[MUD-Dev] DAoC dev team (was: MMORPG Comparison (UO, EQ, AC, AO, DAoC))
tnixon at avalanchesoftware.com
Thu Oct 18 19:32:57 New Zealand Daylight Time 2001
From: "Brian Hook" <brianhook at pyrogon.com>
> I don't believe in documentation, and barely even believe in
> comments. The reason is pretty simple: you can spend as much time
> writing comments/docs as you do code, and inevitably they get out
> of sync.
> Code doesn't lie, comments do. And there is no worse feeling than
> "debugging" something only to find out that it was never broken --
> the comments were just out of date.
> I also believe that if you can't understand what code is doing the
> first time you glance at it, then there are better than even odds
> that the code is written poorly.
> Well written code should read like prose. It's when it reads like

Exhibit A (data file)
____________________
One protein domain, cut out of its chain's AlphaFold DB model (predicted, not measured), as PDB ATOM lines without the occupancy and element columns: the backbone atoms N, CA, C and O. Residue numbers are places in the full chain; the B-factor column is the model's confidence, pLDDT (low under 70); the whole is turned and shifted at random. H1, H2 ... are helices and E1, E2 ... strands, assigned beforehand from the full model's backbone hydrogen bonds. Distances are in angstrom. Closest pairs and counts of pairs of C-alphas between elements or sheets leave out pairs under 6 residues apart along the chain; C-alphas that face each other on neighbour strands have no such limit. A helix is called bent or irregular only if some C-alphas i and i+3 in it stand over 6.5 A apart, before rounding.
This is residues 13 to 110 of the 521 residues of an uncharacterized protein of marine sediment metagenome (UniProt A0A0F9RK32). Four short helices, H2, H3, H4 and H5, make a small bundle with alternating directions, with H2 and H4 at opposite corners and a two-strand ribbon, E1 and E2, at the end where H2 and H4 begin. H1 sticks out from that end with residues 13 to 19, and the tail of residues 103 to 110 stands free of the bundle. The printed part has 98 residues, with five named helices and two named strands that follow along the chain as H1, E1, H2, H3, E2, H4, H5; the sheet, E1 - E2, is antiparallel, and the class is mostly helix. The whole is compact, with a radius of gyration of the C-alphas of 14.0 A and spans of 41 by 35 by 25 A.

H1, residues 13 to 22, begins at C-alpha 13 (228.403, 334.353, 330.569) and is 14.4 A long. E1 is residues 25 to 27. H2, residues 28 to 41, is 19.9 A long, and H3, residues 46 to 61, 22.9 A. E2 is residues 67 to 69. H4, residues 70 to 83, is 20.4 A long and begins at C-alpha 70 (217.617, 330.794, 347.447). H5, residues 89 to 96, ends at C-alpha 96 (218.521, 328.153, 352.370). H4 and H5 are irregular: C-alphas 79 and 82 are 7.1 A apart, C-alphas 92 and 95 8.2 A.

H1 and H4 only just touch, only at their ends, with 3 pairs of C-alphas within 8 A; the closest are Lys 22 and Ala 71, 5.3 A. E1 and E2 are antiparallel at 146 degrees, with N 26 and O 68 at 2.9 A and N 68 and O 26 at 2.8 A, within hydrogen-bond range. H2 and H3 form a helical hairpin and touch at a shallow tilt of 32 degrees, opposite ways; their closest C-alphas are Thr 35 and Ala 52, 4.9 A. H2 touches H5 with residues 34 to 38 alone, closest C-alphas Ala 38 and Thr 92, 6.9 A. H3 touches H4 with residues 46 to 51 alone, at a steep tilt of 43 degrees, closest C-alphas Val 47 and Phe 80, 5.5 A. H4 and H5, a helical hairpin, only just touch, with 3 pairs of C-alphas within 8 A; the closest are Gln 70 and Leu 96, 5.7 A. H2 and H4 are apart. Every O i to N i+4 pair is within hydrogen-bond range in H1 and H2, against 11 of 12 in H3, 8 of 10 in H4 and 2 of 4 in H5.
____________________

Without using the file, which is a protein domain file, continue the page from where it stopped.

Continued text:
> code that you have problems.
I hear this a lot, but I just don't buy it.
Code doesn't lie, but it doesn't tell the whole story.
Code can only, practically by definition, say what is. It can only
tell you the way things are.
It cannot tell you why things are the way they are. It cannot tell
you the background, it cannot tell you the other ideas that were
tried and why the current state of affairs turned out to be best.
Code cannot say to future viewers: "You may think that doing XXX
would make this better, but don't do that, and here's why"
Understanding the specific details of something is easy. I can look
at practically any bit of assembly code and tell you exactly what
it's doing, without comments. But that's not the same thing as
understanding it. For that you need context, you need background,
and you need intent.
Code gives you none of those things. That's what comments are
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